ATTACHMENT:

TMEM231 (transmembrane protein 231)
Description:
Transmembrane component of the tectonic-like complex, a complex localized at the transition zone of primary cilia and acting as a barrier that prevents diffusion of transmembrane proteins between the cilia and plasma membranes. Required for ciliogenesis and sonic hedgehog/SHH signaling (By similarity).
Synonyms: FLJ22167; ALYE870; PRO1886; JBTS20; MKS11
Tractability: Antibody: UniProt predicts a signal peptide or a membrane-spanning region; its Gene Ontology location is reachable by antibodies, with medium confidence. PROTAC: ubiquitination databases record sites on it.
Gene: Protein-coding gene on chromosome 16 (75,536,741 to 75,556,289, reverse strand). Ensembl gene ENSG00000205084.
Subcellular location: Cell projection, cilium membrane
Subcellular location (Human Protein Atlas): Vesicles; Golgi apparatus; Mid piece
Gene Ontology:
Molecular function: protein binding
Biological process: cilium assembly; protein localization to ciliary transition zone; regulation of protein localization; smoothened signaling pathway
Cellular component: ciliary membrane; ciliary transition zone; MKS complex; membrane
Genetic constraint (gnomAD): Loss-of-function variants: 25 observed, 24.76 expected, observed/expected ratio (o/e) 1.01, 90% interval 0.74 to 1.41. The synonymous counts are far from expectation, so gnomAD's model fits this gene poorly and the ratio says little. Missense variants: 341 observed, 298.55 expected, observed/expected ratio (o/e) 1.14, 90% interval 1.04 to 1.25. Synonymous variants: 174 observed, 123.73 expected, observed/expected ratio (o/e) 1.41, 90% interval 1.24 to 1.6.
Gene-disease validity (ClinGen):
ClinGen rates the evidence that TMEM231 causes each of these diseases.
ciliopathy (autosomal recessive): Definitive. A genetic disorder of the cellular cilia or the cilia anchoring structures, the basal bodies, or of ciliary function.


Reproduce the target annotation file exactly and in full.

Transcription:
TMEM231 (transmembrane protein 231)
Description:
Transmembrane component of the tectonic-like complex, a complex localized at the transition zone of primary cilia and acting as a barrier that prevents diffusion of transmembrane proteins between the cilia and plasma membranes. Required for ciliogenesis and sonic hedgehog/SHH signaling (By similarity).
Synonyms: FLJ22167; ALYE870; PRO1886; JBTS20; MKS11
Tractability: Antibody: UniProt predicts a signal peptide or a membrane-spanning region; its Gene Ontology location is reachable by antibodies, with medium confidence. PROTAC: ubiquitination databases record sites on it.
Gene: Protein-coding gene on chromosome 16 (75,536,741 to 75,556,289, reverse strand). Ensembl gene ENSG00000205084.
Subcellular location: Cell projection, cilium membrane
Subcellular location (Human Protein Atlas): Vesicles; Golgi apparatus; Mid piece
Gene Ontology:
Molecular function: protein binding
Biological process: cilium assembly; protein localization to ciliary transition zone; regulation of protein localization; smoothened signaling pathway
Cellular component: ciliary membrane; ciliary transition zone; MKS complex; membrane
Genetic constraint (gnomAD): Loss-of-function variants: 25 observed, 24.76 expected, observed/expected ratio (o/e) 1.01, 90% interval 0.74 to 1.41. The synonymous counts are far from expectation, so gnomAD's model fits this gene poorly and the ratio says little. Missense variants: 341 observed, 298.55 expected, observed/expected ratio (o/e) 1.14, 90% interval 1.04 to 1.25. Synonymous variants: 174 observed, 123.73 expected, observed/expected ratio (o/e) 1.41, 90% interval 1.24 to 1.6.
Gene-disease validity (ClinGen):
ClinGen rates the evidence that TMEM231 causes each of these diseases.
ciliopathy (autosomal recessive): Definitive. A genetic disorder of the cellular cilia or the cilia anchoring structures, the basal bodies, or of ciliary function.